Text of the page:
Request for Proposals – Move towards SNS

A social network diagram
Image via Wikipedia

The typical way for any IT organization to give deals for their IT services (renewals or new deals) is to publish a Request For Proposal (RFP) document. Usually, it is a huge document that has quite a lot of details asked from the various System Integrators. This is how the IT companies have been working. The SI’s come back with quite an enormous bunch of documentation – does the IT team have the bandwidth to go through all the documents provided? What is the basis for their selection?

This post is not to blame any of organizations on their way of selection. Everyone does their due diligence either before or mostly after the response document (called the proposal) has been submitted.

Is there a better alternative to this process? When so much of information is available on the internet, do we not think that the IT company have access to all this?

Add to this, the references. There must be someone in the social network of the decision-makers who will provide good valued information about the various suppliers. Armed with this information, what else is required from the RFP?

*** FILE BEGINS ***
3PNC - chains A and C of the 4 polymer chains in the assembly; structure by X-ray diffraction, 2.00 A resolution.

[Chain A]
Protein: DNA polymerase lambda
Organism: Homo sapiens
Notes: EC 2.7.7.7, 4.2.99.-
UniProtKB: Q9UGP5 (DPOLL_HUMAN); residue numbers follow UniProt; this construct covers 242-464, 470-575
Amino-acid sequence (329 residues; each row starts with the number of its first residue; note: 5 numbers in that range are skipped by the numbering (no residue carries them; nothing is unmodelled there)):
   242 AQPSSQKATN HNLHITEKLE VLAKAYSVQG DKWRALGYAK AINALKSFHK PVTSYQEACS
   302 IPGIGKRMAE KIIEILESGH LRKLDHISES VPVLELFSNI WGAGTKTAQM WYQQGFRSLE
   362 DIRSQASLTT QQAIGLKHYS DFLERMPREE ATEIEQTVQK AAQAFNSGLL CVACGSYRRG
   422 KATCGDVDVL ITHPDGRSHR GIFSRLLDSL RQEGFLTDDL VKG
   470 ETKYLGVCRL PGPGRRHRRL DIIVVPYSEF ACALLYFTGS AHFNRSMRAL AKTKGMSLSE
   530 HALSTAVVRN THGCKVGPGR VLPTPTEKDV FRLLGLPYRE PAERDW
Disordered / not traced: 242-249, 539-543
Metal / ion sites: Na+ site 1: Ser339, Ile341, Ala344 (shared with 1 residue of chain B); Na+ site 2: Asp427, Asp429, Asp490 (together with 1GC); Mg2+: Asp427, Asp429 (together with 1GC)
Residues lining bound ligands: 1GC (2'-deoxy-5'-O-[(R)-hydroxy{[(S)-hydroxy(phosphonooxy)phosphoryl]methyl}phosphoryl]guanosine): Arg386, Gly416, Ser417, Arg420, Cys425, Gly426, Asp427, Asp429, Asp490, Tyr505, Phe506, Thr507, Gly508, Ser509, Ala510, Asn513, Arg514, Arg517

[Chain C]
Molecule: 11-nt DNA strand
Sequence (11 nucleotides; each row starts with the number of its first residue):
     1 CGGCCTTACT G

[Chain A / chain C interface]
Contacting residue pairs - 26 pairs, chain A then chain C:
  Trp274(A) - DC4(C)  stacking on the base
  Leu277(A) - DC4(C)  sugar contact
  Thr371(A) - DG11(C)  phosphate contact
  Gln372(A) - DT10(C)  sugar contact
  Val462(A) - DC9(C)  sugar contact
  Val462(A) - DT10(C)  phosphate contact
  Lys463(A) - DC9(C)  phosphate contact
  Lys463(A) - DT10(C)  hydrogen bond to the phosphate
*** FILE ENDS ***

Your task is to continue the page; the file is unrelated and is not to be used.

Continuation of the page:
There could be a need for a linkedIn-type of network for getting information about various suppliers. This might be the next step in the industry. Obviously, the information one enters has to be verified (authentication is a must).  The site has to be a paid-only one with qualified representatives from different organizations allowed to enter.

Once a referral is given by one organization, it has to be valid for only a certain period and in a section of Information Technology (whether it is Legacy systems, Web Technologies, Business Intelligence or others).

With this information publicly available, the performance of the SI’s will automatically improve (as they will be exposed on this website for their bad show). The final Proposal can be a very crisp one where the discussion can hover around just the specifics of this opportunity.

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